The term HHRR is the furnace Hearth Heat Release Rate that is an indirect measure of the heat flux and gas velocities in the lower furnace. It is defined as the gross heat input from black liquor dry solids fired in the furnace over the furnace cross-section. Increased heat flux in the lower furnace affects boiler circulation and corrosion rates on the water wall surfaces. Increased gas velocities in the lower furnace can affect the overall combustion performance and particulate entrainment. This leads to increased fouling in the upper furnace and convective zones and can result in potential plugging and eventual downtime. HHRR is used to estimate the capacity of the lower furnace in terms of the ability of the boiler to effectively process the amount of liquor fired in the boiler in relation to the air introduced in the lower furnace. The furnace size, configuration and water wall construction are also determining factors in the recommended HHRR limits.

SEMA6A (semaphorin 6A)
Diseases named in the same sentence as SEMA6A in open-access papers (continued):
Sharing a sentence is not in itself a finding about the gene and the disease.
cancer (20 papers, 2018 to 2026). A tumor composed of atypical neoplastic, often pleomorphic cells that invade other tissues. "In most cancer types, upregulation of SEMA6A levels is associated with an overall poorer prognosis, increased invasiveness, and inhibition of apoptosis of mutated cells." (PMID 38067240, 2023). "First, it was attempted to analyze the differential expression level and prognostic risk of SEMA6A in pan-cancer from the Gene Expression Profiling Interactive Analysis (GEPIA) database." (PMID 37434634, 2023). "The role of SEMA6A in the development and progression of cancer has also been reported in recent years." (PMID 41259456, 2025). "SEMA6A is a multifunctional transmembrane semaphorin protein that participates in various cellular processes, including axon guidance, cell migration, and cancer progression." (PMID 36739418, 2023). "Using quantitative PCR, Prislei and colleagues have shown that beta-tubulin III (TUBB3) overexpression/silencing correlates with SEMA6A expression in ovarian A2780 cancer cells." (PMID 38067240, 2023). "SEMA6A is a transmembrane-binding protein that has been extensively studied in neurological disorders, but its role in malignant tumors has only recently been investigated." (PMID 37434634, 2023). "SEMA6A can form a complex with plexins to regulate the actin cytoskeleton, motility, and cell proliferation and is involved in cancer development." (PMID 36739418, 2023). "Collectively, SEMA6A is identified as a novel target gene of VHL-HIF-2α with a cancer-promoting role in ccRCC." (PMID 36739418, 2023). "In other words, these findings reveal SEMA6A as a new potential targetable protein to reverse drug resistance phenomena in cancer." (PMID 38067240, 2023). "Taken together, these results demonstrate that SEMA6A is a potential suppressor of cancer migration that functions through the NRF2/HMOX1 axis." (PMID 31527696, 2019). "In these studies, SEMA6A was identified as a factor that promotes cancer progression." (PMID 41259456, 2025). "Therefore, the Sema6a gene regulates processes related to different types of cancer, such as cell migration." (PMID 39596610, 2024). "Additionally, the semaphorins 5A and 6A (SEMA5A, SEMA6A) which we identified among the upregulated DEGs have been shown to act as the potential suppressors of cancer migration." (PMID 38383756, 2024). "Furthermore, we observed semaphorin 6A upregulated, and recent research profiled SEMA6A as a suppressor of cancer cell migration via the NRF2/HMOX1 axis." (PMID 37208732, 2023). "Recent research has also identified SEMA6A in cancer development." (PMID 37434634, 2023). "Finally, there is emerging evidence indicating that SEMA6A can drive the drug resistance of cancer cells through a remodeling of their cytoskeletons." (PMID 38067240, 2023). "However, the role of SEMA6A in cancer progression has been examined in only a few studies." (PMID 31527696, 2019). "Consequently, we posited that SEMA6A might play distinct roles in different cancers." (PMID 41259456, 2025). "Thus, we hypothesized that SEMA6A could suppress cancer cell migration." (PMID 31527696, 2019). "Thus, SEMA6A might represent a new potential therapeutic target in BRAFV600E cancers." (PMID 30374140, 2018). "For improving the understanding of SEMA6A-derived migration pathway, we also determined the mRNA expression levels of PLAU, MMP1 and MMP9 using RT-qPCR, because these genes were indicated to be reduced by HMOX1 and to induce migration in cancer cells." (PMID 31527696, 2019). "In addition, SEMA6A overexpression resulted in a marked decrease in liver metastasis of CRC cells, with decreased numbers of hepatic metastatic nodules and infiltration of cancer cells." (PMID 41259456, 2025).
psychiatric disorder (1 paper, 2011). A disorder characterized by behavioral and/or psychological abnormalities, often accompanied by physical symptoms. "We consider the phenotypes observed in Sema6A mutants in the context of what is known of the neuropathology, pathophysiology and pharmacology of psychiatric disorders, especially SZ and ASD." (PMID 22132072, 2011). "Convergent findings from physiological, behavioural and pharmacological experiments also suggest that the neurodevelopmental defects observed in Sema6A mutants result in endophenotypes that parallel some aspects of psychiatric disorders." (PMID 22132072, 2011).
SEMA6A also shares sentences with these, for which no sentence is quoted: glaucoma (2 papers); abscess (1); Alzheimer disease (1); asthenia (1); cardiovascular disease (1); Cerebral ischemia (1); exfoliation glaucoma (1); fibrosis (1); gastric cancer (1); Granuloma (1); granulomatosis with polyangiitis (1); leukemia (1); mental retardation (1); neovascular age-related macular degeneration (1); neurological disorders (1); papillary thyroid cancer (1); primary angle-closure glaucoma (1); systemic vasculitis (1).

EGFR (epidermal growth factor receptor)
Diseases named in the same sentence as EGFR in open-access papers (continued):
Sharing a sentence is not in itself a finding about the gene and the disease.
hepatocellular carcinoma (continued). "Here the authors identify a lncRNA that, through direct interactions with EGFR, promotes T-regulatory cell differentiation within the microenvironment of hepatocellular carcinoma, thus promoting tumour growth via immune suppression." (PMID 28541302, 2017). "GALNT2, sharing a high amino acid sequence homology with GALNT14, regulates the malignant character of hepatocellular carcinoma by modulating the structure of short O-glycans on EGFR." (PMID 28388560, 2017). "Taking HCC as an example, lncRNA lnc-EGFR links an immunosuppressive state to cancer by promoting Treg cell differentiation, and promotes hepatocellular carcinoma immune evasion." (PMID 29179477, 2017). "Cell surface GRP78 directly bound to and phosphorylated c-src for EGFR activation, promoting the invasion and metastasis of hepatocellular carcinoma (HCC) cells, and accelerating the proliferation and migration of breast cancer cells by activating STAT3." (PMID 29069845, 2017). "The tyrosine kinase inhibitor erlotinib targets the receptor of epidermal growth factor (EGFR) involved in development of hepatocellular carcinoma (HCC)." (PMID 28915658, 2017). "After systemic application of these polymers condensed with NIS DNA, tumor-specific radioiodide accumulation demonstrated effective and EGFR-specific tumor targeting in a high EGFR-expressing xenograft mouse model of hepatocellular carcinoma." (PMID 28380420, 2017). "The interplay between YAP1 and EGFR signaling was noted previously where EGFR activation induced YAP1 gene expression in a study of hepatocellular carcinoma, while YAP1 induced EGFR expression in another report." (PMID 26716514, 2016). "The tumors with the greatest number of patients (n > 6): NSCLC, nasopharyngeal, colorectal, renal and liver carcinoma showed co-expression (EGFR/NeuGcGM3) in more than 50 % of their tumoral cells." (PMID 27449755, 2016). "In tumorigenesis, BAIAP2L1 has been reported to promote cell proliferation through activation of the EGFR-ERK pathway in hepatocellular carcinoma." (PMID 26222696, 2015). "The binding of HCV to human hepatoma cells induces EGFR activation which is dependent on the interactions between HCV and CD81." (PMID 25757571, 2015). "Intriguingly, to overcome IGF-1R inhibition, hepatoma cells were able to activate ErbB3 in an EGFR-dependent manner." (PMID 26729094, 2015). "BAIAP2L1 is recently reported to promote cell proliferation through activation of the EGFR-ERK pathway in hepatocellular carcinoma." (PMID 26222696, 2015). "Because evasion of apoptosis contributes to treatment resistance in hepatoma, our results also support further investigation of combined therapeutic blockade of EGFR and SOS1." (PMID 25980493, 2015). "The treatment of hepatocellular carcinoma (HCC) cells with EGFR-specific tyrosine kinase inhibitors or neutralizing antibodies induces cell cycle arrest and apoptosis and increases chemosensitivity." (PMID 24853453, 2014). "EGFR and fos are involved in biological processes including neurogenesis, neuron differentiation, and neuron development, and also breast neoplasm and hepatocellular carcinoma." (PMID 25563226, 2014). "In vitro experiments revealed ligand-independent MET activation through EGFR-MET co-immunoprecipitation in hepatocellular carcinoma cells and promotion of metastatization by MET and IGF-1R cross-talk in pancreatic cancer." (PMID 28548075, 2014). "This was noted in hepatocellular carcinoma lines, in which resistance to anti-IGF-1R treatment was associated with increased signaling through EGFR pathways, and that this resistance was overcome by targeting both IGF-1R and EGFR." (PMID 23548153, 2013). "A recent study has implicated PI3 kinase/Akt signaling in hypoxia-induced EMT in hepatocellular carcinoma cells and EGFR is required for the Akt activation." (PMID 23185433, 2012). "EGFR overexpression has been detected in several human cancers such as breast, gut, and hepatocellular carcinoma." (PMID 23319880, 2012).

Recommended: 3.12 – 3.25 x 106 kcal/hr-m2

Maximum HHRR Limit: (1.15 – 1.2 x 106 Btu/hr-ft2)

Black liquor “Rain Density” is the term used to identify the loading of black liquor sprayed into the furnace over the full cross-section. An excessive amount of black liquor displaced in the lower furnace can have adverse effects on the char bed conditions, and contributes to additional carryover and incomplete combustion. Increases in the percentage of black liquor dry solids can effectively reduce the gas-fired black liquor loading or “rain density” in the furnace. Observations of units heavily overloaded on black liquor firing gave indications of a distinct upward trend in TRS emissions when black liquor firing loads exceeded the recommended “rain density” limit. The actual limit will change from unit to unit based on different black liquor conditions, but with tighter emission levels imposed on the mill, there becomes less margin or flexibility in the operation.

Recommended: 1367 kgs/hr-m2

Maximum Black Liquor Rain Density Limit: (280 lbs/hr-ft2)